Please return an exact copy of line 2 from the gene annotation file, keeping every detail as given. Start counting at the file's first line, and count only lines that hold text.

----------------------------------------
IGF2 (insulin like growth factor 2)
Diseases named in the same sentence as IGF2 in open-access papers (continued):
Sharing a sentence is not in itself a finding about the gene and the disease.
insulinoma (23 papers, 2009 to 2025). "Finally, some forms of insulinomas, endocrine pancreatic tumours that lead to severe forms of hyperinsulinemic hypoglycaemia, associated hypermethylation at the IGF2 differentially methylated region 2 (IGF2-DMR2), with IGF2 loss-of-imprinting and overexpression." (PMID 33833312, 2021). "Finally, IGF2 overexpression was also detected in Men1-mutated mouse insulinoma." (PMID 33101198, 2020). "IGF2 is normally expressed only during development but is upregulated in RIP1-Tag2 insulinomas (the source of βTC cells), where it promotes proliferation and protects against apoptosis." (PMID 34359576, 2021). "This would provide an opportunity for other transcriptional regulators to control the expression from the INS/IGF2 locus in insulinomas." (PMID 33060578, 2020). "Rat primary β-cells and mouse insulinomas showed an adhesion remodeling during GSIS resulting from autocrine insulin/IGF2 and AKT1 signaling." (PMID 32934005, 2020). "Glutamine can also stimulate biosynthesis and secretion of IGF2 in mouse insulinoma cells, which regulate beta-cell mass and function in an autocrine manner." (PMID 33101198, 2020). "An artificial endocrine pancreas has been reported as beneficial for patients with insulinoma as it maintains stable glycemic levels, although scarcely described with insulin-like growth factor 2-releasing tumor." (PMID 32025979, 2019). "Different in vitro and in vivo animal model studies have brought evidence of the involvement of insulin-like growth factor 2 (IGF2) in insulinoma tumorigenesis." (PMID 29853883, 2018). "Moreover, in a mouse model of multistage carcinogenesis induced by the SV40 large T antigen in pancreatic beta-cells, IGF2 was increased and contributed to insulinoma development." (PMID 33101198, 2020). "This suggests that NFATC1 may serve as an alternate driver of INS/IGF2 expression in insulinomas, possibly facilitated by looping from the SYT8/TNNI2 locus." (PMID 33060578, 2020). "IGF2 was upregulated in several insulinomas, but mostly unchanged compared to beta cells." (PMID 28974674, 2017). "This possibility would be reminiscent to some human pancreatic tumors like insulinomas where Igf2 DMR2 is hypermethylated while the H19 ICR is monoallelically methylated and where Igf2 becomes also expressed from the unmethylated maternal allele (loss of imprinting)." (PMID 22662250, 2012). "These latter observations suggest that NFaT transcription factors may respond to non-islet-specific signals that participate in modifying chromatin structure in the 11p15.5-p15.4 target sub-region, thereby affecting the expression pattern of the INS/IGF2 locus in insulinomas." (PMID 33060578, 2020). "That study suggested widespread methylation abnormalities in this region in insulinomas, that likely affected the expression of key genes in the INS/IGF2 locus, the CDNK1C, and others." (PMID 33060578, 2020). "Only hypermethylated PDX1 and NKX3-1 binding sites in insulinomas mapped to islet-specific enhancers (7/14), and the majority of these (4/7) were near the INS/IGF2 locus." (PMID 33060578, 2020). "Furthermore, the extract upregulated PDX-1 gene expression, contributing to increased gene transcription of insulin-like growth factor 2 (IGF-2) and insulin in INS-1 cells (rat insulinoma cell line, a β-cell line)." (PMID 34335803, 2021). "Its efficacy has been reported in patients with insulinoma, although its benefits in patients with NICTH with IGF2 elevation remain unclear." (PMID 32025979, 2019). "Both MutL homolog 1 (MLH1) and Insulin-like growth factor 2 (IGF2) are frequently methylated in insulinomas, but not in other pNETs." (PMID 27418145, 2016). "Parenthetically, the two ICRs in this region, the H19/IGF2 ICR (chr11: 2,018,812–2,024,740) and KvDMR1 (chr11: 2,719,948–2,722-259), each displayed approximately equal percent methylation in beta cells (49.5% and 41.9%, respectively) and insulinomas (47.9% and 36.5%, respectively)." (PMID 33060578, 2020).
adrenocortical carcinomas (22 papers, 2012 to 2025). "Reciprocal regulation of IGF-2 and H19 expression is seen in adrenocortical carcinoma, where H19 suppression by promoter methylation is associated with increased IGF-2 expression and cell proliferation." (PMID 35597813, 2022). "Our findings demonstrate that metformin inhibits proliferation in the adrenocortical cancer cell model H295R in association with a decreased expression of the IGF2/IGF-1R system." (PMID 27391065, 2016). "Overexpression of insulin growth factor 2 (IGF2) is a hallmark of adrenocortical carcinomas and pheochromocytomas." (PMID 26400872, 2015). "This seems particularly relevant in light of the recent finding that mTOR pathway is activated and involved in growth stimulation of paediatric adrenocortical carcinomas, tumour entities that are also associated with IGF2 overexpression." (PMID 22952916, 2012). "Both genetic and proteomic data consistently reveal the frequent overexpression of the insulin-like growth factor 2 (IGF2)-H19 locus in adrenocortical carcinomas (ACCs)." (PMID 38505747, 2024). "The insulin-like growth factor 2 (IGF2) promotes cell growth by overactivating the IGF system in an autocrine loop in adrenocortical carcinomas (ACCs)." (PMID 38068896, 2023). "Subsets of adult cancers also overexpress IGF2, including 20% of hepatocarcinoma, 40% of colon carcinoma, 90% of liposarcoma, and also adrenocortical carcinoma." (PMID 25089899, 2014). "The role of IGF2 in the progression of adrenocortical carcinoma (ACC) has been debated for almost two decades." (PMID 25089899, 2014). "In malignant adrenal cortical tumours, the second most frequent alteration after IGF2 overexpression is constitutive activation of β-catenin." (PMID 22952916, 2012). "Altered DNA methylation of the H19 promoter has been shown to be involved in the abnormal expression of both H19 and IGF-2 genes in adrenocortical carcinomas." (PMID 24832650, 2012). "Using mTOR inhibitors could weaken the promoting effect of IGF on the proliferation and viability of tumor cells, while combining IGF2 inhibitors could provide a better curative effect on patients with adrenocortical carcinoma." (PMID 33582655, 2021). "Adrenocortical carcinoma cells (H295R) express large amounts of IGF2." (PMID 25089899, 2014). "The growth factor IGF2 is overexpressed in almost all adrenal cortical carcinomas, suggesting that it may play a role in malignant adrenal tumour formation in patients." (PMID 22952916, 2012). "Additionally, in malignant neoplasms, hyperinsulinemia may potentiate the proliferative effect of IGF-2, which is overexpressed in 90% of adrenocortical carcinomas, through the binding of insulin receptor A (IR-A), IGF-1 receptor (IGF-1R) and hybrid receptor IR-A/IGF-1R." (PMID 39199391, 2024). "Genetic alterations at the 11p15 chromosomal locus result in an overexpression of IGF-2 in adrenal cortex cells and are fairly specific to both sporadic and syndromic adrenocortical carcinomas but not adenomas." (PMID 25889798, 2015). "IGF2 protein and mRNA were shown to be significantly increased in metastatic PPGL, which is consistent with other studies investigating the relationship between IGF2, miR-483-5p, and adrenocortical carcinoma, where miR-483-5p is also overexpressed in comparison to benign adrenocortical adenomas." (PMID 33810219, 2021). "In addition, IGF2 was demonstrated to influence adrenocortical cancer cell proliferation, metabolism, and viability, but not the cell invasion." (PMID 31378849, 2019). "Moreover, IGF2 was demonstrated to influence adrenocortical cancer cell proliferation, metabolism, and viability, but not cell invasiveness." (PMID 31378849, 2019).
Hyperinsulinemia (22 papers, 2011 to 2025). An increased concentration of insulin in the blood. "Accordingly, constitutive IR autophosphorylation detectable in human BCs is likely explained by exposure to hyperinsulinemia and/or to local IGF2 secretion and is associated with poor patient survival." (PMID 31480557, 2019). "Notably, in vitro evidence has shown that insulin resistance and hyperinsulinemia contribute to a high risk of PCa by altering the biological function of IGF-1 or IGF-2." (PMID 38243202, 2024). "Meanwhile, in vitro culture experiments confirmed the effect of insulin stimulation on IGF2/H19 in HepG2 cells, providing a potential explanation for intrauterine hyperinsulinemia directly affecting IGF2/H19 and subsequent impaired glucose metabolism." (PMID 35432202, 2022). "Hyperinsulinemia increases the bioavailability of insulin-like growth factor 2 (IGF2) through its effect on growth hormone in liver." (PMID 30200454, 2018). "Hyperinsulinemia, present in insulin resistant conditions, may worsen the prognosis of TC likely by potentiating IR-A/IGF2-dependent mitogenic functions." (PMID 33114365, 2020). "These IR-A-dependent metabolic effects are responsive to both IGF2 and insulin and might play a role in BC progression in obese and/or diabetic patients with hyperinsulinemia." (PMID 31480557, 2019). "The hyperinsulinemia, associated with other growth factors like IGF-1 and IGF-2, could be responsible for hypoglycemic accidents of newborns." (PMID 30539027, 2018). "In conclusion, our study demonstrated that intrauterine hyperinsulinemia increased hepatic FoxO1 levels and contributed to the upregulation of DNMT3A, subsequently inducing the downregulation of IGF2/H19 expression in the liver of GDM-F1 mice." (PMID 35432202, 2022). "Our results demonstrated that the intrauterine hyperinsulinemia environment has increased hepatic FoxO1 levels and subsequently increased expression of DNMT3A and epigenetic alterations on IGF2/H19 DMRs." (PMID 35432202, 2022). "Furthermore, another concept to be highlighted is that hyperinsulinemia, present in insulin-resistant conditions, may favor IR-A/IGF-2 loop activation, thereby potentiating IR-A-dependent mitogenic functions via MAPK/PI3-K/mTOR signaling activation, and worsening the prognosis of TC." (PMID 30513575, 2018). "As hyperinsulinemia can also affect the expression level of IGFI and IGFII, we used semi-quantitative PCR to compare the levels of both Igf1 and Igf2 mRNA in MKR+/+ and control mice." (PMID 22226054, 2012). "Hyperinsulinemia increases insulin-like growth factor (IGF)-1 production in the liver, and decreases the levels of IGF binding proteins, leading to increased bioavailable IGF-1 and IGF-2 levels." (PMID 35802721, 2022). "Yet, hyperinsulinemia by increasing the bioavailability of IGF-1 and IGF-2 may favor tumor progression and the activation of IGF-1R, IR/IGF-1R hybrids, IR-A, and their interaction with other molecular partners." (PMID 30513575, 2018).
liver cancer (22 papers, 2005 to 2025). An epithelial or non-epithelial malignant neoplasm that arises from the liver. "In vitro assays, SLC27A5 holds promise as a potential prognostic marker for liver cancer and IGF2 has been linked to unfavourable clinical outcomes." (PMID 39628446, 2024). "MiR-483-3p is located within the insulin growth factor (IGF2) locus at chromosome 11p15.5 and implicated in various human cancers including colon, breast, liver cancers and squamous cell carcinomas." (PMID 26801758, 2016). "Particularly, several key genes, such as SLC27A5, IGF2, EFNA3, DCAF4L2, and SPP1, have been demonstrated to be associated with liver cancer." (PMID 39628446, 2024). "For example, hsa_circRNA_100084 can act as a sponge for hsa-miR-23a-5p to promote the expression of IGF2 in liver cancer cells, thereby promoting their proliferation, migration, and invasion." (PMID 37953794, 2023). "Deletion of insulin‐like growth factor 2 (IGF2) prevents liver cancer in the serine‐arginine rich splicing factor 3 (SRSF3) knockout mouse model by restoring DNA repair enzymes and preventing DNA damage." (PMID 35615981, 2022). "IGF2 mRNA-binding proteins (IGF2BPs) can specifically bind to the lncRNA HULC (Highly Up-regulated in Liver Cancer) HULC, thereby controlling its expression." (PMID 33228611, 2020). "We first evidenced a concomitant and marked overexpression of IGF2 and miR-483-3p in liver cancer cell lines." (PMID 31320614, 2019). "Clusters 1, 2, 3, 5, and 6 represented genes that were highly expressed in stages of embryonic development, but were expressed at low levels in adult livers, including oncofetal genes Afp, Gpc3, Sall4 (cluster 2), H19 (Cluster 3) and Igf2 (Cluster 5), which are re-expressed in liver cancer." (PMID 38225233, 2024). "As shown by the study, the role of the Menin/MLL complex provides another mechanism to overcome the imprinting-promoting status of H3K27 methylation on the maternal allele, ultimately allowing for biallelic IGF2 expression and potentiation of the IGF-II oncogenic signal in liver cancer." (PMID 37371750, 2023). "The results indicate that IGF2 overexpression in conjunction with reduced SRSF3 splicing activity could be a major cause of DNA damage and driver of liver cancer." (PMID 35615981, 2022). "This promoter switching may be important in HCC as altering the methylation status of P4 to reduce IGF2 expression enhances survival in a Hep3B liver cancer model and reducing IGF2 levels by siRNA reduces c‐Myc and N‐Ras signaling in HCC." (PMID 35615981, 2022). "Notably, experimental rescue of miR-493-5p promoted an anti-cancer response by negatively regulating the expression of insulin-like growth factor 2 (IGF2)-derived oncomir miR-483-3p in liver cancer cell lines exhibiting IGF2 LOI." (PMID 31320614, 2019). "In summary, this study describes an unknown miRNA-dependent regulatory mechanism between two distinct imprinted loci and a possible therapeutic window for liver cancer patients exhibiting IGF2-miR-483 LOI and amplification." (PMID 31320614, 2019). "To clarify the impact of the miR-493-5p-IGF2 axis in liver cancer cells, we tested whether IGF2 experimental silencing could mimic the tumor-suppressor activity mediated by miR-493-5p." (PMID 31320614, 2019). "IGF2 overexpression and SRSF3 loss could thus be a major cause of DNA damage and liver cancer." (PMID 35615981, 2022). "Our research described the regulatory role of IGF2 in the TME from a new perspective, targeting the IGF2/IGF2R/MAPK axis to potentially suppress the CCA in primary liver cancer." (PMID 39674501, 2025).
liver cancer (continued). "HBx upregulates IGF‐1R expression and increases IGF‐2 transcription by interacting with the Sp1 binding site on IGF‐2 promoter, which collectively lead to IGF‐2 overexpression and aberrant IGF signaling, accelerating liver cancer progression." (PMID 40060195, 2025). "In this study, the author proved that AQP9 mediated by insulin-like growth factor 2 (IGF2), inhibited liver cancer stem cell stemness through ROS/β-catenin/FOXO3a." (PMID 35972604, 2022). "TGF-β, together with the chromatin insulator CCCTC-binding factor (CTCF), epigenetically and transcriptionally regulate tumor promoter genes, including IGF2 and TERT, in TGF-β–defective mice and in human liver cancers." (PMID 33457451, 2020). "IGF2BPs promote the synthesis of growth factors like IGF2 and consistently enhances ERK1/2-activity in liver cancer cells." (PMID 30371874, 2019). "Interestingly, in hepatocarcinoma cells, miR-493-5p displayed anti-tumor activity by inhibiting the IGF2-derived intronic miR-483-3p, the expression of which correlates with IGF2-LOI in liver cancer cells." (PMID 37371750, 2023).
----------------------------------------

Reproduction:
Diseases named in the same sentence as IGF2 in open-access papers (continued):